The other thing I found disconcerting was the clear divides between factions of fans. I know that fandom is not homogenous. The work I’m doing on my PhD has demonstrated that, as well as my own experiences within fandom, but I’d never come across such clear divisions between literature and media fans, offline (older) and online (younger) fans, and academics and non-academics. As someone who’s both an academic and a fan I didn’t feel like having the academic track worked that well. I don’t know what’s been done at previous WorldCons, but several people seemed unhappy with academics being on panels and audiences being expected to listen to them without engaging in dialogue until a pre-determined time. Now I don’t think that fans’ voices aren’t important to listen to (I wouldn’t be in fan studies if I thought that) but if you’re paying to attend a convention and you’re going to a panel on a particular topic surely it’s because you want to hear what those people have to say? You don’t have to agree with them – there were several panellists I didn’t agree with – but that doesn’t mean you get to interrupt them, shout at them, speak over them or click your fingers at them. You can walk out, and lots of people walked out of panels I was on, you can zone out and play on your phone (I saw that a lot too), you can tweet your annoyance or take notes and blog about everything you disagree with later on. But surely there should be an element of respect. And that goes for panellists too. I saw a younger panellist talked over because of her age and the fact she wasn’t in pre-internet fandoms, and I heard about young, comic-con attending fans being referred to as morons.
I know so far it sounds like I’m just complaining about the con but I did have a good time and I met some amazing people. I got to talk (finally) to Cheryl Morgan and met Roz Kaveney. I caught up with friends and colleagues from overseas, met up with people I’ve been talking to on Twitter for years, and met the amazing Mark Does Stuff and bonded over The X-Files. I also saw an excellent panel by Karen Hellekson on affirmational and transformational Doctor Who videos, which included the amazing vid Handlebars. Seriously, you need to check that vid out. Karen’s posted links to all of the videos she showed on her blog (okay, Handlebars isn’t there but you can Google it) and I’d definitely recommend checking them out. I had some great conversations about fandom, Tumblr, history, fandom, cultural differences, fandom…you get the idea. I made contacts professionally and I made friends personally. And as the con went on my experiences became better. One of the best panels I went to was called Representation, Whitewashing, and Internationalism in Fandom. The panellists were Zen Cho, Mark Oshiro (who I knew I had to go and see after sharing a panel with him the day before), Eylul Dogruel (who I’d met at the European Fandom conference in Amsterdam last year), Russell Smith and Andrea Horbinski. I’m so glad I went. I’m white and while I’m a woman who has/had mental health problems I’m still in possession of a pretty high amount of white privilege. Listening to panellists talk about their experiences of racism was a humbling experience because although I try to learn as much as I can about racism and diversity there are things I get wrong, and things I don’t even realise. Eylul made a really good point that while white, Western society concerns itself with racism there are other issues like discrimination due to religion or cultural identity which are just as important. I’d never considered that, even though I’ve lived with news stories about the IRA and the troubles in Northern Ireland, which are due to religion not race. Although I live tweeted the panel I wanted to stay quiet and listen during it. A lot of people asked questions, some I thought were interesting, some which made me think some more, and I tweeted those where I could. But I’m glad I went and listened and thought about my own actions. It seems like white, Western society really could do with listening more and thinking about our actions, particularly given the events taking place in Ferguson.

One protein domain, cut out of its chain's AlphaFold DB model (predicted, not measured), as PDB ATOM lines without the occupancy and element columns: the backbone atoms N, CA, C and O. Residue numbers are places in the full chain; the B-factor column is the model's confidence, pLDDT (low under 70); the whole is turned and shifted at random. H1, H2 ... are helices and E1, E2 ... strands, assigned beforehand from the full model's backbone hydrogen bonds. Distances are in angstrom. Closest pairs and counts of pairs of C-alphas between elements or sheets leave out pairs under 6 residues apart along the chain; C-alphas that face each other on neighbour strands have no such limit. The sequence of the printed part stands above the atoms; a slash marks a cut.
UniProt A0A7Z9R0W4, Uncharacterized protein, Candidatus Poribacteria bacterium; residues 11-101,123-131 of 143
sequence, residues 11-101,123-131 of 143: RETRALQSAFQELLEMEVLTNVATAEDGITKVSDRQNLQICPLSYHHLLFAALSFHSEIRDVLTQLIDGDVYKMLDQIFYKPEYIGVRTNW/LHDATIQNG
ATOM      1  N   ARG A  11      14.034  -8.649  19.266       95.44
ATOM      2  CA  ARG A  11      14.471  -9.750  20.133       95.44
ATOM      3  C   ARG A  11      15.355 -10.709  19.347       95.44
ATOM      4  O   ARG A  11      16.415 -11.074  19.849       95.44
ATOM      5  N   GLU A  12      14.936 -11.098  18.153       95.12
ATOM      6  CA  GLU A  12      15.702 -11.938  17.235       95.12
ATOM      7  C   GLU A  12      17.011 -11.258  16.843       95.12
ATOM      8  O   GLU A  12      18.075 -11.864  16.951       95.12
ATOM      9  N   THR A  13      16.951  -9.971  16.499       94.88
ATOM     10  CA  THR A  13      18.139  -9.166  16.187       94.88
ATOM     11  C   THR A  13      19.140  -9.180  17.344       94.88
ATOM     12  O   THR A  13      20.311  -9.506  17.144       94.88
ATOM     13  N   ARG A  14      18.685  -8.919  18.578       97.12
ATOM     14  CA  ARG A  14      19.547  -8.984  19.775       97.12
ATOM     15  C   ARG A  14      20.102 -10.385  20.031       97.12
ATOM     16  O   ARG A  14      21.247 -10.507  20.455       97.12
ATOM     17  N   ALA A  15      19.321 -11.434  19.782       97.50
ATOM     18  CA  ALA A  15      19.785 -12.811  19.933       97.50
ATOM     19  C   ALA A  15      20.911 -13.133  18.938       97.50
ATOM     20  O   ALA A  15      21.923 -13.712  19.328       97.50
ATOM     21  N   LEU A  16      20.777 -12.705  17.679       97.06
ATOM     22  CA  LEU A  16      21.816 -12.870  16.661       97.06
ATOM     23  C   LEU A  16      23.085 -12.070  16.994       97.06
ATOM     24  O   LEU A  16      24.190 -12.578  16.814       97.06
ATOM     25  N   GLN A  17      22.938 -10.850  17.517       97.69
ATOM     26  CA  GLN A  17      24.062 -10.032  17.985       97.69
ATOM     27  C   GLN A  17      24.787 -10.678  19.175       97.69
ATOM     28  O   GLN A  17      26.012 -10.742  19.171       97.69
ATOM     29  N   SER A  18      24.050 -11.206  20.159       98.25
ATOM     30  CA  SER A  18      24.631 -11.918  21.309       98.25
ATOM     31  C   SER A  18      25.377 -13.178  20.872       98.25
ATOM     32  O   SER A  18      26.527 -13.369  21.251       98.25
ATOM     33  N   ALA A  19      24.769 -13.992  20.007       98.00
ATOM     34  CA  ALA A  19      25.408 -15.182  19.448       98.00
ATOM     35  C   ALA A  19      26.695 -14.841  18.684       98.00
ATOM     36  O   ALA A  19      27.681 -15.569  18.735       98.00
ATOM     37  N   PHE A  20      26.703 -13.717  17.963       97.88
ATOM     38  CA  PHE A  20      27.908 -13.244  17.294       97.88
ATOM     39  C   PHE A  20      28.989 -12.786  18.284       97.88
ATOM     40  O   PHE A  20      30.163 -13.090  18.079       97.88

On the whole I’m glad I went. I don’t know if I’d go to another WorldCon, but this year’s gave me a lot to think about, a lot of awesomely geeky t-shirts and lot of new friends and acquaintances. And that’s not necessarily a bad thing.